Monday, December 9, 2013

Map sizes

I often grab pieces of maps from Bing and Google maps and use them to create specific maps (for example, plotting the locations of all Microsoft buildings). Today I was curious to see what would happen if you grabbed the entirety of Bing's maps and printed them out, so I did the math.

Bing maps' maximum available resolution is 10 CM per pixel, so if your screen is at a resolution of 1920x1080 pixel (minus the Bing toolbar and IE's toolbar), you can see an area of approximately 192 by 83 meters (576by 249 feet).

If you were to grab a picture of the entire US at that resolution, your resulting image file would be approximately 50,000,000 by 19,330,000 pixel. Using the common "megapixel" scheme of representing picture sizes, we're talking about approximately 966.5 Gigapixels! Naturally, no single computer would have enough memory to handle such a file, but if you could, and If you saved such a thing as a JPG with a medium compression level, the resulting file' size would be at least 40270833 MB (which are 40 TB). If you were to go and print this file at the standard high-quality print resolution (300 DPI), you would find yourself with a print that's 4234 by 1636 meters (2.6 by 1 miles).

Google maps, by the way, has about half that resolution, so the same output would be about a quarter - 241 GP image, 10 TB file, 1.3 by 0.5 mile print)

And finally, if you're interested in generating a JPG image from the maps, here is a guide to doing that. If that's not enough, here is a list of several other tools.

Tuesday, November 5, 2013

Turn up the fire

The Kindle Fire 7” tablet is one of the cheapest tablets out there. With the newer 8” version dubbed “Kindle Fire HD” out and about, you can score the previous model for less than $80. Despite the small size, when held by the hands (say, while lying in bed), it provides a screen-size equivalent to that of a 50” TV, which means it’s an excellent way to watch your favorite shows.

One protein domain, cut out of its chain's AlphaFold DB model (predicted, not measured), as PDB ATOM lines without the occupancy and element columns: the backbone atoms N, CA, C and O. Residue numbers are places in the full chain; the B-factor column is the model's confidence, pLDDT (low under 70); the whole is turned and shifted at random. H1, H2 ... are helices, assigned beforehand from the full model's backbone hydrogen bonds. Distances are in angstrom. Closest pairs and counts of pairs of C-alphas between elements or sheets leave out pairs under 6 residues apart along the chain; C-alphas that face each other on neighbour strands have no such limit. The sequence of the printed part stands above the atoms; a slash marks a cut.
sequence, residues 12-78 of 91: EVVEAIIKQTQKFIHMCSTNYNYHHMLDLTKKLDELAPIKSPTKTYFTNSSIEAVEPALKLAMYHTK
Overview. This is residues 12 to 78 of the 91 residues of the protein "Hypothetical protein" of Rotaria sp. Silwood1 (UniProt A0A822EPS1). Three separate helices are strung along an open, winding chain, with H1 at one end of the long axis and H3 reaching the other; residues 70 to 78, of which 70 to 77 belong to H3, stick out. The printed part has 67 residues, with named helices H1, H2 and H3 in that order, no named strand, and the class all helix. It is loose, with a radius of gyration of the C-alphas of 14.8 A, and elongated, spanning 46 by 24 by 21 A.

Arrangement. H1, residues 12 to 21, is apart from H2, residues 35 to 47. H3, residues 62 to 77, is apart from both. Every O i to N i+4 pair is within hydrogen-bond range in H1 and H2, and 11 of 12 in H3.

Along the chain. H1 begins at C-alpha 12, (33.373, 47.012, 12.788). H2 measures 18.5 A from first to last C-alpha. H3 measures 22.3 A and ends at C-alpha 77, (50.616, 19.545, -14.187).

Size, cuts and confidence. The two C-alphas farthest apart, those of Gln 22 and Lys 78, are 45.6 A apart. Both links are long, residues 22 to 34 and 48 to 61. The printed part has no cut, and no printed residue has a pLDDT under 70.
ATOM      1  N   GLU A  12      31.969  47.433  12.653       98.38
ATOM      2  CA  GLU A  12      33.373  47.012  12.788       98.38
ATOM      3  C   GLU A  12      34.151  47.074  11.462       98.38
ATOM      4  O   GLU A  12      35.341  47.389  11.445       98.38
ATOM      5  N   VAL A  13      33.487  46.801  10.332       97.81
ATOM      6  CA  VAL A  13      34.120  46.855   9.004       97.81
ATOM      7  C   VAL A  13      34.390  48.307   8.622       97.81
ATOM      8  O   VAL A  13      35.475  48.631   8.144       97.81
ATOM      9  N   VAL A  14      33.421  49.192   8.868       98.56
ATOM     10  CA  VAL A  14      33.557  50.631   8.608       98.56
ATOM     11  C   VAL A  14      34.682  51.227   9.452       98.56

If, like me, you have a home network with your favorite shows and movies stored on a central computer, you might be interested in streaming the shows from it to the kindle. With the Kindle being an Android device, it’s not designed for this, but with a little bit of work, it can be done.

The first step is to gain access to your Windows Network, so you can view the files on the file server over the network. For this, a simple and free application exists – ES File Explorer, which you can find and install from the Kindle app store. Once installed click on Local on the top-left, and change to LAN. Define your shared folder and you’re ready for the next step.

Next, you need a movie player that would be capable of playing as many possible formats. A good tool for this is RockPlayer. The challenge with RockPlayer is that it’s not a free application, and it’s also not available on the Kindle App Store, so it requires “side loading”.

Side-loading is not difficult, and even though it might sound like it, it’s not jailbreaking or hacking. To Side-load the app you need to do the following:

1.      On the Kindle, go to settings

2.      Go to Devices

3.      Change the option Allow installation of applications to On

4.      Go to the Rockplayer website and to the download page

5.      Touch and hold on the download link to download the file to the kindle

6.      Using ES File Explorer you got earlier on, navigate to the download folder

7.      Touch the app to install it